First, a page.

# Motivating Example:

Suppose that I want to draw the following tree:

root
/      \
/ \     / \
A   B   C   D

This is easy enough to do by explicitly drawing the two subtrees as children of the root node and using a child foreach in each subtree to draw the leaves. For instance:

\documentclass{standalone}
\usepackage{tikz}

\begin{document}
\begin{tikzpicture}
\node {root} [level/.append style={sibling distance=2cm/#1}]
child {
coordinate
child foreach \x in {A,B} {
node {\x}}}
child {
coordinate
child foreach \x in {C,D} {
node {\x}}};
\end{tikzpicture}
\end{document}

However, even in this simple example, a fair amount of code is duplicated across the two subtrees. If the leaves were more complex, code duplication would be an even bigger disadvantage.

An alternate idea for drawing this tree attempts to use nested child foreach constructs to reduce the code duplication:

\documentclass{standalone}
\usepackage{tikz}

\begin{document}
\begin{tikzpicture}
\node at (5cm,0) {root} [level/.append style={sibling distance=2cm/#1}]
child foreach \xs in {{A,B}, {C,D}} {
coordinate
child foreach \x in \xs {
node {\x}}};
\end{tikzpicture}
\end{document}

Unfortunately, this code produces the wrong tree structure:

Interestingly, Martin Scharrer's answer to TikZ \foreach loop with macro-defined list suggests that the code should work as is. The only difference that I can see is that that question uses \foreach rather than child foreach.

# Problem:

The underlying problem seems to be that \xs is not expanded before the inner loop is executed. As a result, TikZ is treating the inner loop as having a range that is a singleton set, namely \xs (unexpanded). If \xs could be expanded before the inner loop is executed, then TikZ should treat the inner loop as having a range that is {A,B} in one case and {C,D} in the other case.

# Question:

How can I expand a macro, such as \xs above, used inside the range of a foreach loop?

-

Deep in the bowels of TikZ, the child creation code calls \foreach to create the children. However, by the time it has done so then the various parameters to the \foreach loop have passed through several macros. Each time, there is the potentiality to strip off an outer pair of braces. Rather than try to keep track of this, TikZ gets round it by ensuring that the inner call to \foreach is of the form \foreach#2in{#3} which means that in your situation it sees \foreach \x in {\xs}. This is what is preventing the \foreach from expanding the macro to find the list: if it saw \foreach \x in \xs there would be no problem.

So we need to hack the code. When the foreach is first noticed we need to peek ahead to see if the range is surrounded by braces or not and remember that for when we get to the bottom. There are probably far more elegant ways of doing this than the following which involves a reasonable amount of repeated code (I copied the places where TikZ has the \foreach and removed the braces and then put in a decision as to which set of macros to use at the outset).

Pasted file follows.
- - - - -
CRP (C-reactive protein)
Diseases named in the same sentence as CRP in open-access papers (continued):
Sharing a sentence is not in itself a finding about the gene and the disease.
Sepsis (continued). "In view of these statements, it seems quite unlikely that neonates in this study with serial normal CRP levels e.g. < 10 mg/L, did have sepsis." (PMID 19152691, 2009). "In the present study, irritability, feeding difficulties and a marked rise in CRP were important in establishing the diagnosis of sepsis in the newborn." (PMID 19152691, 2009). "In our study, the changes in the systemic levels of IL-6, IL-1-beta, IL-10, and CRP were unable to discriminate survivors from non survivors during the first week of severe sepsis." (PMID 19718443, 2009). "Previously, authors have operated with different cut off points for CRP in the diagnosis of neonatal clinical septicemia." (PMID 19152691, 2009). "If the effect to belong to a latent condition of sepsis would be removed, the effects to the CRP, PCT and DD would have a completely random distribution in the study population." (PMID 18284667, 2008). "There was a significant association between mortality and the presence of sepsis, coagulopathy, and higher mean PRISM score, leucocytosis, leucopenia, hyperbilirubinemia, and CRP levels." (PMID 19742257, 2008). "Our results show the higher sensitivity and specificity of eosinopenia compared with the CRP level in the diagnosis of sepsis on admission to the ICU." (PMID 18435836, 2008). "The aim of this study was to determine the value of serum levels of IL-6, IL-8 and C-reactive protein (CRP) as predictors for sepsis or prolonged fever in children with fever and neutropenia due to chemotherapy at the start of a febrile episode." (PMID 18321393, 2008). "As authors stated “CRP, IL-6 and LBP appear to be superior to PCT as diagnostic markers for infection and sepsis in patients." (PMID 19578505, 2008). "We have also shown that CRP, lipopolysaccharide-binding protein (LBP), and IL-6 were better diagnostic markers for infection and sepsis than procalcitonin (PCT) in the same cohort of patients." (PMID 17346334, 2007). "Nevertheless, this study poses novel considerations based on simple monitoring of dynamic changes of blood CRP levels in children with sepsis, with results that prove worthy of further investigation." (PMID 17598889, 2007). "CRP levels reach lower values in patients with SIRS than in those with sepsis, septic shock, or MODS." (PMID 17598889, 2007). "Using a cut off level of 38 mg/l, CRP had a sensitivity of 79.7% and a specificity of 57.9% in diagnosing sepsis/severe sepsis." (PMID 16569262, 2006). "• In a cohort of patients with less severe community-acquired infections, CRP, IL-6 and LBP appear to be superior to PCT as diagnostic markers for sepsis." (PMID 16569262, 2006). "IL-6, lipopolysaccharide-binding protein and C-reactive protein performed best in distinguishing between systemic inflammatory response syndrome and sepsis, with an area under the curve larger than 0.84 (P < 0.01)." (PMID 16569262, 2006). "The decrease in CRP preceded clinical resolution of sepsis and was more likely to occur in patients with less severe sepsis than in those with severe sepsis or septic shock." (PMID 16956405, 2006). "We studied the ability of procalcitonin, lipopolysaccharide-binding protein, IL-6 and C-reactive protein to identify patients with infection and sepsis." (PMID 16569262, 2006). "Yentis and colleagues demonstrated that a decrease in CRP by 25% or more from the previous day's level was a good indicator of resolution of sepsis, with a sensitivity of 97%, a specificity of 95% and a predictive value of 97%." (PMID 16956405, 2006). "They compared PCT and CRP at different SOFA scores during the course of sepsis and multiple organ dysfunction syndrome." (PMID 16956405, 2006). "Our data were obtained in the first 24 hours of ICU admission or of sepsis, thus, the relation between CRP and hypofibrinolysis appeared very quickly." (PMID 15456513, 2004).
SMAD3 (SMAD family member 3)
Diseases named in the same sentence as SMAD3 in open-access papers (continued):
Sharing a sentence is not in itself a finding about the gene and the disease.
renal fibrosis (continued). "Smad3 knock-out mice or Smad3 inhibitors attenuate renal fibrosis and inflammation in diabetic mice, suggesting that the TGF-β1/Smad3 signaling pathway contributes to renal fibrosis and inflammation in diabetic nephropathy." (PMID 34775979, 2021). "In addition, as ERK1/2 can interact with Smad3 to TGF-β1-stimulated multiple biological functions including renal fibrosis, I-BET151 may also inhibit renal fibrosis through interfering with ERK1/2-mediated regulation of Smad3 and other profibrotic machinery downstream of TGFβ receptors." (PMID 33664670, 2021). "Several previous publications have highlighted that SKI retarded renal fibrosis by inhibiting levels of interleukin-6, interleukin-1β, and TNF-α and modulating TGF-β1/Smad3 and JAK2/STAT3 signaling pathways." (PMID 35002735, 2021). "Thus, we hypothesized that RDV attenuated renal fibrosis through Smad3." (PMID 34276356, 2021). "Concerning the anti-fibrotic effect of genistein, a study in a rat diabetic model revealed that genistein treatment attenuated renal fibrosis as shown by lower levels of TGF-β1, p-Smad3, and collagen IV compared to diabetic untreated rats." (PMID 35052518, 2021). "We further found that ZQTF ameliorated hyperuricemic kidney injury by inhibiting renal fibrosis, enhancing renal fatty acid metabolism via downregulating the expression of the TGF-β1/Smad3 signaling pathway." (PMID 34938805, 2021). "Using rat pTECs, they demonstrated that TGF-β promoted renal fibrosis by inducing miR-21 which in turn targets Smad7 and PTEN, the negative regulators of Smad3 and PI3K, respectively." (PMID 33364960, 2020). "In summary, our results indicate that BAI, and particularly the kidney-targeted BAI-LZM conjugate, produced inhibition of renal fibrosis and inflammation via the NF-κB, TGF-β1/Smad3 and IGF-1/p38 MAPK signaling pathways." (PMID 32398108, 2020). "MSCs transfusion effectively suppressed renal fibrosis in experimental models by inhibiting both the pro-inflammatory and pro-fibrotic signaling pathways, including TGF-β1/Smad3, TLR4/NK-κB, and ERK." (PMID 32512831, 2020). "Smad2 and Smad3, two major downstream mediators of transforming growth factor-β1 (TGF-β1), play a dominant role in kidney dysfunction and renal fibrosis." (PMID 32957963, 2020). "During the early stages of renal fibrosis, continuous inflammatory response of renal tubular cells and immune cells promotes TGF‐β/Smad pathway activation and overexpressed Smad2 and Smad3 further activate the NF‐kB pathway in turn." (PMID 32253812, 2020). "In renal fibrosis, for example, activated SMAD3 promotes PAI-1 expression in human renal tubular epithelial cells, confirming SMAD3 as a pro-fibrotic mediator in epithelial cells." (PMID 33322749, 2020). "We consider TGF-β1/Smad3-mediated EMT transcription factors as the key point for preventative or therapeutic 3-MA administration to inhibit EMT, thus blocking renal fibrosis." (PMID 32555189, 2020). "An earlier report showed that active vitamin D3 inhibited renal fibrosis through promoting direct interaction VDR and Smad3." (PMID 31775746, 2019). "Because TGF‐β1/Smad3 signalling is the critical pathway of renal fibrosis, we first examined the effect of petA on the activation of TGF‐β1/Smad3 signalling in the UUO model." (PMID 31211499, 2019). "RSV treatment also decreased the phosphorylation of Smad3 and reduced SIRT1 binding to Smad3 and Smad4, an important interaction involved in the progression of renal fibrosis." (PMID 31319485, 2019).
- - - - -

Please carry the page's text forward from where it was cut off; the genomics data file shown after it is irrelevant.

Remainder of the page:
\documentclass{article}
%\url{http://tex.stackexchange.com/q/67187/86}
\usepackage{tikz}

\makeatletter
\def\tikz@collect@children@foreach[#1]foreach#2in{%
\pgfutil@ifnextchar\bgroup{\tikz@collect@children@foreachbr{#1}{#2}}%
{\tikz@collect@children@foreachnbr{#1}{#2}}}

\def\tikz@collect@children@foreachbr#1#2#3{%
\pgfutil@ifnextchar\bgroup{\tikz@collect@children@foreachA{#1}{#2}{#3}}{\tikz@collect@children@foreachA{#1}{#2}{#3}{}}}

\def\tikz@collect@children@foreachnbr#1#2#3{%
\pgfutil@ifnextchar\bgroup{\tikz@collect@children@foreachAnbr{#1}{#2}{#3}}{\tikz@collect@children@foreachAnbr{#1}{#2}{#3}{}}}

\def\tikz@collect@children@foreachAnbr#1#2#3#4{%
\expandafter\def\expandafter\tikz@children@list\expandafter
{\tikz@children@list\tikz@childrennodesnbr[#1]{#2}{#3}{#4}}%
\c@pgf@counta=\tikznumberofchildren%
\foreach#2in#3%
{%
}%
\tikznumberofchildren=\c@pgf@counta%
\tikz@collect@children%
}
\def\tikz@childrennodesnbr[#1]#2#3#4{%
\c@pgf@counta=\tikznumberofcurrentchild\relax%
\setbox\tikz@tempbox=\box\tikz@figbox%
\foreach#2in#3{%
\tikznumberofcurrentchild=\c@pgf@counta\relax%
\setbox\tikz@figbox=\box\tikz@tempbox%
\tikz@childnode[#1]{#4}%
% we must now make the current child number and the figbox survive
% the group
\global\c@pgf@counta=\tikznumberofcurrentchild\relax%
\global\setbox\tikz@tempbox=\box\tikz@figbox%
}%
\tikznumberofcurrentchild=\c@pgf@counta\relax%
\setbox\tikz@figbox=\box\tikz@tempbox%
}

\makeatother

\begin{document}
\begin{tikzpicture}
\node at (5cm,0) {root} [level/.append style={sibling distance=2cm/#1}]
child foreach \xs in {{A,B}, {C,D}} {
coordinate
child foreach \x in \xs {
node {\x}}};
\end{tikzpicture}
\end{document}

Produces:

-
Thanks! This works like a charm. I guess the obvious follow-up question is "Why isn't this 'hack' a part of TikZ already?" You should make this into a package or see if the TikZ authors would be willing to add your code! –  Henry DeYoung Aug 15 '12 at 15:21
It's possible that there are other cases where this breaks something, or that this was a use-case not considered (or not considered to be likely to come up). There's a TikZ dev active here but I forget who it is ... –  Loop Space Aug 15 '12 at 15:33